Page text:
In a video circulated on social media that purports to show police closing the syndicate branch office in Karak, syndicate members demand that a policeman show an arrest warrant. He refuses and replies, “I am the warrant.”

A family member of the syndicate’s deputy head, Nasser al-Nawasra, whose alleged videos posted to social media were cited by the attorney general as one basis of the syndicate’s shutdown and the arrests, told Human Rights Watch that al-Nawasra had received calls and text messages from the General Intelligence Directorate in recent weeks threatening him with detention if he did not stop his activities.

The family member said al-Nawasra was not home when the family received news about the police raids but later confirmed his arrest. He said, “When we visited him in prison on Sunday he told us that [he was driving] on the Irbid-Amman highway and three GMC vehicles followed him, surrounded his car [to stop him], and put a black plastic bag on his head and arrested him. He was treated in a very unethical way.”

A lawyer for the syndicate said he was at the syndicate’s headquarters in Amman when the police raided the building. He said he demanded to see the judicial order mandating the closure but police refused to show it. He said: “I told them this is illegal and I would need to see a judicial order to allow [them to shut down the office]. I told them if you show me an order, I will allow you to do whatever you want, otherwise everything you do is illegal.”

The lawyer, who was present when detainees appeared before prosecutors, said that the basis of the detentions appears to be “electronic crimes” resulting from their social media postings. He said he believed the catalyst for the closure and arrests was a document published by the syndicate on July 13 laying out the syndicate’s plan to recover the bonuses negotiated in 2019. The steps included a series of intermediate actions eventually resulting in another strike.

In addition to the 13 members of the syndicate’s board detained on July 25, the syndicate members provided to Human Rights Watch lists of dozens of names of other members whom police subsequently arrested. One syndicate member said that police have threatened teachers who have participated in subsequent protests over the syndicate closure. An Interior Ministry circular leaked on social media also warned public employees not to participate in protests. Human Rights Watch also observed a large number of police officers and security forces around areas where protests were expected on the afternoon of July 29.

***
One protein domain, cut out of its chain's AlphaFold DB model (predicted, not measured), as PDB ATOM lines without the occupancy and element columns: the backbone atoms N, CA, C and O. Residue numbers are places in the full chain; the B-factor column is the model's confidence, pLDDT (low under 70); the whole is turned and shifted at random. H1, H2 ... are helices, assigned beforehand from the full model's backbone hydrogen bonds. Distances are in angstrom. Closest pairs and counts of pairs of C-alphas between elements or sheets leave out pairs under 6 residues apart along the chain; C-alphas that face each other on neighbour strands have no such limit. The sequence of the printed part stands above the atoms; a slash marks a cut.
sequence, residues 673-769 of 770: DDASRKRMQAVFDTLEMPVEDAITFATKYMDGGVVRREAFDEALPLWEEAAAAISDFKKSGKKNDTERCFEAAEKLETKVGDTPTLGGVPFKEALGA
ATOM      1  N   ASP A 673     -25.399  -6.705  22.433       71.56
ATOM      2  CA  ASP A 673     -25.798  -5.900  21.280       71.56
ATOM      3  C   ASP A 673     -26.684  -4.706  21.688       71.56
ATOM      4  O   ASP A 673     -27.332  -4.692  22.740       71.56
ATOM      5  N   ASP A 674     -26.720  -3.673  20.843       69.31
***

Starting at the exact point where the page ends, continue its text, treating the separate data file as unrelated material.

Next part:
Blanket bans on public employees participating in protests or strikes violates their rights to free expression, freedom of assembly, and labor rights, Human Rights Watch said.

Jordanian authorities should immediately make clear all details around the arrests and the syndicate closure and reverse the closure and release detainees if there is no legal basis to support the arrests. The authorities should halt intimidation tactics and blanket bans that prevent people from participating in protests and strikes and exercising their right to freedom of association.

“A government takeover of a union and a harsh crackdown is a worrisome reflection of how insecure the Jordanian government is when faced with opposition,” Page said.

16 Jul 2020 Ferado

Railway workers protest layoffs

LAHORE: The railway labour union has announced wheel-jam strike on August 5 against the forced layoffs in Pakistan Railways. They announced this during a protest demonstration held at Railways Headquarters. The railway workers shut down their workshops and gathered at the Railways Headquarters to protest against not increasing their salaries and forced layoffs.